One of an agent’s biggest jobs is spotting and interpreting the signs that point to the right transaction or deal. When it comes to reading people, things can be easy because eventually they’ll tell you what you need to know.
Unfortunately listings don’t… but what if they did? What if they’d tell you what you were dealing with on the rider outside of the home? I’d imagine they would (or do) read a little like this…
1. By Appointment Only (And Good Luck With That)
Those ‘By Appointment Only’ riders don’t seem to be too terrible at a glance, and they’re not in most cases – especially when they give the sellers the chance to scrape up the oatmeal their toddler just plastered on the wall, clean up their bedrooms and vacate the premises so the buyer and the property can have some alone time.
But then there are those sellers who need 4 days’ notice, can only show their home on Wednesdays between 1 and 1:20 and Thursday after 10:15 pm, required 3 reminder calls and, because they refuse to put a lockbox on the house, want the buyer’s broker to knock three times and give a whippoorwill call before entering. This is the group whose listed homes should bear this fantasy sign rider.
2. Flexible Zoning: Lawn Parking Allowed
Flexibly zoned neighborhoods are fantastic for those who want to build another unit or have a little urban farm. The challenge with flexible zoning is that your neighbors’ “dream” uses are also allowed – and they might not exactly line up with your client’s idea of an idyllic, semi-rural setting.
Some of the other sorts of folks attracted to flexible zoning find it suits them because they need space for their 20 ‘vintage’ automobiles – space to stores them for the 10 years until they retire and have time to fix them up. That might become a challenge with the makeshift chop shop spot is the neighbors’ front yard.
3. Wildly Overpriced
4. Looooooooooong Sale
Part of buyers’ outrage at the concept of a short sale is the paradoxical, misleading nature of the transactional name. Nothing about a short sale is short, except the amount of proceeds the seller will have to payoff their mortgage. I wonder if buyers would be a little less outraged if we flipped the script and went in the direction of extreme truth in advertising? Maybe some bold listing agent will one day change all their short sale riders to be upfront about the “loooooooong” length of the escrow that is part of the trade off for low, short sale pricing.
5. Unnatural Lighting Galore
Ever watch a house hunting reality show on TV? Seems like every buyer’s dream is a home with more windows than walls, the better to let in beams of natural light. Unfortunately, in some eras, windows were costly and thought to make a home harder to cool and heat. Additionally, homes with additions or much reconfiguring done over the years can end up with bathrooms and kitchens that lack windows and even ventilation.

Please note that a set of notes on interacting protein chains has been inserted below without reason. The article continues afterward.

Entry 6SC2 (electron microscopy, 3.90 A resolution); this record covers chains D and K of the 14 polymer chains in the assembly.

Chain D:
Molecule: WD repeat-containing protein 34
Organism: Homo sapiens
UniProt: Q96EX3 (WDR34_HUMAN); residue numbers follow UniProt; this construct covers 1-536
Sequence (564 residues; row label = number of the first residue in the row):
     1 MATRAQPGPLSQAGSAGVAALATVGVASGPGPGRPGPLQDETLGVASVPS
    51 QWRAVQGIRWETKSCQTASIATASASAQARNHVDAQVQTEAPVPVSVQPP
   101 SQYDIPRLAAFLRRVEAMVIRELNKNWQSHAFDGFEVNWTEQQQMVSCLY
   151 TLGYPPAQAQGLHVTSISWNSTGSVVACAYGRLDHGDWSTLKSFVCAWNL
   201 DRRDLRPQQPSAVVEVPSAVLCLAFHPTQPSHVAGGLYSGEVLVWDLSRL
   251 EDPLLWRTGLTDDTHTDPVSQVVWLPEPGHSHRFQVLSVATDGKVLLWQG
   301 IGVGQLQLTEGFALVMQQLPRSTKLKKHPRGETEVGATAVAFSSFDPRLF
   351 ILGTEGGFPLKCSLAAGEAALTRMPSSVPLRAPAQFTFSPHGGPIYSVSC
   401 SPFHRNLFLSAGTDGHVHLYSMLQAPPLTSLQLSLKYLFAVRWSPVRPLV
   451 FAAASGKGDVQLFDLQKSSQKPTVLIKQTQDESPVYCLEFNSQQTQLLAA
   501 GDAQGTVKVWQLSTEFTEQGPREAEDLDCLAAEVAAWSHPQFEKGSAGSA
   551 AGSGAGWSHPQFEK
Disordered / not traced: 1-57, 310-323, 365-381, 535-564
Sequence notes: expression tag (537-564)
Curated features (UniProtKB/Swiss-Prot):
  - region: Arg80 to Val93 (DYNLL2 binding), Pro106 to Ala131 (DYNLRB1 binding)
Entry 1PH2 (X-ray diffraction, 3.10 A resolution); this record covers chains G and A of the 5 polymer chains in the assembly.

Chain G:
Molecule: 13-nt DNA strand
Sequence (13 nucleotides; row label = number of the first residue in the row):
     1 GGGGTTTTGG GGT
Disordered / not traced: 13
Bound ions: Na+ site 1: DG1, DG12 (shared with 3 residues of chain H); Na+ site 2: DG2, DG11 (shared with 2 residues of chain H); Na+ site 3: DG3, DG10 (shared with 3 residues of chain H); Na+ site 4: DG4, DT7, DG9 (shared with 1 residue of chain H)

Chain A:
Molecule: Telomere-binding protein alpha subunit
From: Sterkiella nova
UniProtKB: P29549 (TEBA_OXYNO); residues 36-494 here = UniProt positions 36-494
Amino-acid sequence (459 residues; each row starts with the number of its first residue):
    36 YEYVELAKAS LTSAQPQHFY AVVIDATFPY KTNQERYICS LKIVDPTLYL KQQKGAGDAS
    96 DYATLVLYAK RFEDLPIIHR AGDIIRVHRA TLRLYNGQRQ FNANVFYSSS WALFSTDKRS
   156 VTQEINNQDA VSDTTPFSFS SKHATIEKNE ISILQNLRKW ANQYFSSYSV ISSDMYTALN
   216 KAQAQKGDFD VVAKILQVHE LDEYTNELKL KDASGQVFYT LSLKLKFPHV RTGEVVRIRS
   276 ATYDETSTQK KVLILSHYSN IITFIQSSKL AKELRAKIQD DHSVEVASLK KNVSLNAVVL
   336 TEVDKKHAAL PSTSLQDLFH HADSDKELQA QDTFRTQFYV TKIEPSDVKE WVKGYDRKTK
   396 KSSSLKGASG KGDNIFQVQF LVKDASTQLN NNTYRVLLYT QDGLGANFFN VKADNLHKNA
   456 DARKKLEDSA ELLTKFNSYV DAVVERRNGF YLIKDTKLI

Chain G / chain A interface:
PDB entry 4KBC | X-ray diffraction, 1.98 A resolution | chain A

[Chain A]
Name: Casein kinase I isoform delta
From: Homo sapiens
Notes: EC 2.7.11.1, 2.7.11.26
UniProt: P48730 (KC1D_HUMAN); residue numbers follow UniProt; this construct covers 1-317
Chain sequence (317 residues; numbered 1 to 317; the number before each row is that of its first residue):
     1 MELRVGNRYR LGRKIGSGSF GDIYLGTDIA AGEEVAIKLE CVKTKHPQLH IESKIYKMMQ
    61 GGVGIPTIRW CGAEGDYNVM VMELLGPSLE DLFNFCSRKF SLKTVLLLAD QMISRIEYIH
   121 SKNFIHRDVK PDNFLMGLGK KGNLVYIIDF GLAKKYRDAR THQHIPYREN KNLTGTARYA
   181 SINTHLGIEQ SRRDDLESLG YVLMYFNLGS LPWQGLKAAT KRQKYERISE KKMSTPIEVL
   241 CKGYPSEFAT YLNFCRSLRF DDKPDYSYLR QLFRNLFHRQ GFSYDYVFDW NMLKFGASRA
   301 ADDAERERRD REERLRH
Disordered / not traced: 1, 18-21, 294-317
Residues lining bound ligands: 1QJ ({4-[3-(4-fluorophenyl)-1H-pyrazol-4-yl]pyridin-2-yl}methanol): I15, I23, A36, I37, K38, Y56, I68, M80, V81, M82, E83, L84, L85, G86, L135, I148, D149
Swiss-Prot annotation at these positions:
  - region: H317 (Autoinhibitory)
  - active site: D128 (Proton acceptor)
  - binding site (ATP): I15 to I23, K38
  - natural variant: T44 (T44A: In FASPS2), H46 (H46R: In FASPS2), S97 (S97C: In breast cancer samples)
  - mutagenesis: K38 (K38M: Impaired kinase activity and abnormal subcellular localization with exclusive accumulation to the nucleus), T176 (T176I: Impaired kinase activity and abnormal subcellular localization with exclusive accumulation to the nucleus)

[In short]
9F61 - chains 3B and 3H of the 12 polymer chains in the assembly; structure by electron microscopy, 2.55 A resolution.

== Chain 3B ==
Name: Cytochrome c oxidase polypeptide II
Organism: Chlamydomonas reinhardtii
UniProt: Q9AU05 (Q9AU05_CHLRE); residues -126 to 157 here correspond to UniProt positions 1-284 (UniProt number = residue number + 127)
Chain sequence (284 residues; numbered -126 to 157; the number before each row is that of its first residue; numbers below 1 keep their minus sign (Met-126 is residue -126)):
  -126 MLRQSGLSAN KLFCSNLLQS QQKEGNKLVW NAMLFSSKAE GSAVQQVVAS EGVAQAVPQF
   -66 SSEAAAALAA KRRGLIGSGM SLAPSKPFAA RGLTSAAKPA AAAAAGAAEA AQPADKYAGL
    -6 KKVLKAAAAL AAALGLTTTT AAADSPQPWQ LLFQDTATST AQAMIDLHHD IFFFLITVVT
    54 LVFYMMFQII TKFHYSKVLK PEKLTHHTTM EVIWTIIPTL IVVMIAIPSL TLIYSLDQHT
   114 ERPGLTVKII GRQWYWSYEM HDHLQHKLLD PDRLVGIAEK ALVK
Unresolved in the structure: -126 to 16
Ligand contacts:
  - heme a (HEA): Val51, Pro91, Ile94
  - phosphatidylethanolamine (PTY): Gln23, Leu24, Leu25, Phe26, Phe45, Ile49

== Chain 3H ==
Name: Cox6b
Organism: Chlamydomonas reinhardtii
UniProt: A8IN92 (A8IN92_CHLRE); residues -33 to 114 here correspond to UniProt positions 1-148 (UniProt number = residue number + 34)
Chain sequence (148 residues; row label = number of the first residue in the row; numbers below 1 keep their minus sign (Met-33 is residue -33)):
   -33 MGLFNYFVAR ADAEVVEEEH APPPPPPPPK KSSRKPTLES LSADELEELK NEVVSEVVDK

In homes like these, where fluorescents rule the day, the more accurate way to describe the situation might be ‘Unnatural Lighting Galore.’
6. Down and Going Neighborhood
“Up-and-coming neighborhood.” Is that label a blessing or a curse? That’s situation-specific, as it does hold the promise of a value-priced home that will be worth more in the future, based on the hope that the area is already on track to overcome its stigma. But the truth is, sometimes areas don’t really come “up” for a decade or two after people start calling it ‘up and coming.’ Other times, up and coming neighborhood is really just a pretext for charging more than the comparables – much more, in some cases.
But what about those neighborhoods that used to be nice, but have taken a hit by the recession, or the construction of a big mega-mart smack in the heart of the area? Sure would be nice (albeit unlikely) if sellers would flag this for buyers, with one of these riders.
7. Basement Flooding → Underground Pool!
Just last week I showed a home which had been the subject of multiple pre-listing inspections. The reports mentioned standing water in the crawl space, and I was on a mission to see precisely what the inspectors meant. I searched high and low and couldn’t find a door to the basement, but finally managed to use my fingernails to pry up a floorboard hatch in the entryway coat closet. And lo and behold, I found myself face to face with a few feet of standing water – in California, mind you. Weeks after the last rain.
To be a great agent for a long time, you’ve got to be an optimist. But there is a line beyond which looking on the bright side can border on flirting with delusion. As I was discussing the property and our viewing with my clients, there was nothing else to do to but to have fun with the situation, so I mentioned the underground pool – laughs were had, all around. Here’s to truth-telling and staying on the right side of the optimism/delusion line, my friends!